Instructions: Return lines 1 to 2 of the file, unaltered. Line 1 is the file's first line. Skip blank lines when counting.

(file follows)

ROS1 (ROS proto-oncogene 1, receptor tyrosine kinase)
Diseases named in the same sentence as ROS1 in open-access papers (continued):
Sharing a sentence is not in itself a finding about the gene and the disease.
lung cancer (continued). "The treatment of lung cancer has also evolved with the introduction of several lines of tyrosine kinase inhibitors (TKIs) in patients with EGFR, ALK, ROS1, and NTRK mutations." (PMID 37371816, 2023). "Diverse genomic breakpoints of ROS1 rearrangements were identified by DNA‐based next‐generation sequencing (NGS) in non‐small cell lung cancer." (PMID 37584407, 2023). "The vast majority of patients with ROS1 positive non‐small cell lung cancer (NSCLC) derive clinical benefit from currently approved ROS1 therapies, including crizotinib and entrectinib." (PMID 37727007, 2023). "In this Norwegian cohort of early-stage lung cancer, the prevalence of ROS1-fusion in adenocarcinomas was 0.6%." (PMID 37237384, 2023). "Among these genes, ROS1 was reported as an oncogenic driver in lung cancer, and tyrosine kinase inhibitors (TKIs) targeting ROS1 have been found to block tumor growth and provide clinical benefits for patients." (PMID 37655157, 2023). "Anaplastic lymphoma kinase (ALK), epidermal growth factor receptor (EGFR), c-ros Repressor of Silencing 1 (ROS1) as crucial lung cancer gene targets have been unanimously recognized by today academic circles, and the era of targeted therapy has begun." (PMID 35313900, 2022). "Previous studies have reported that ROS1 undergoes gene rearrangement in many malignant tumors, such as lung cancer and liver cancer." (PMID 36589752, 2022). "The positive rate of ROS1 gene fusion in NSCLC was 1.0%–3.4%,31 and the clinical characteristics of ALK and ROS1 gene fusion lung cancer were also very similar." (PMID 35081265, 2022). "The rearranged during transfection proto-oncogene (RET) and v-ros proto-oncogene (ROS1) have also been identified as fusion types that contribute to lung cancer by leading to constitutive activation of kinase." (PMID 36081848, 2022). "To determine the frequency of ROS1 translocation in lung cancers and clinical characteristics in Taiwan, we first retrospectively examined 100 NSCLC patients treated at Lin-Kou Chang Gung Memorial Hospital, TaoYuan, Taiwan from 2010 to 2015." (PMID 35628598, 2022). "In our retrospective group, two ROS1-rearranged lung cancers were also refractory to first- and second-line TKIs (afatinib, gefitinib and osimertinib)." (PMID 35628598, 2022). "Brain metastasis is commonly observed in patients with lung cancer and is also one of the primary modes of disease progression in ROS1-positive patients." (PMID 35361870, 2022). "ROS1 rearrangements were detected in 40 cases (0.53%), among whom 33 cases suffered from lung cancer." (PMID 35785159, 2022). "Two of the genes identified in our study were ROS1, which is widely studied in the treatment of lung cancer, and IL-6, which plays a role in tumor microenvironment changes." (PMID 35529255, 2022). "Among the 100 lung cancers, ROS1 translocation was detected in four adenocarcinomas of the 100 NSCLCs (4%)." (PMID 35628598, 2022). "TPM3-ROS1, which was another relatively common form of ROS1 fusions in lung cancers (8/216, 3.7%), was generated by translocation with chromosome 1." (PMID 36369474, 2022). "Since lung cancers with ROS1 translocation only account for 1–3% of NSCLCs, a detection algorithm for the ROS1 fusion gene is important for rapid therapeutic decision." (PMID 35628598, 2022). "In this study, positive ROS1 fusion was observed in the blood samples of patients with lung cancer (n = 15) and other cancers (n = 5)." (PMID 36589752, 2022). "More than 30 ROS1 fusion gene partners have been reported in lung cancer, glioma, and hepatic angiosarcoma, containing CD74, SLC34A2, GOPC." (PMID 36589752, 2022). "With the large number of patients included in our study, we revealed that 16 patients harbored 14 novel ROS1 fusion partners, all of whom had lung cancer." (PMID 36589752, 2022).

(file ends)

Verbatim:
ROS1 (ROS proto-oncogene 1, receptor tyrosine kinase)
Diseases named in the same sentence as ROS1 in open-access papers (continued):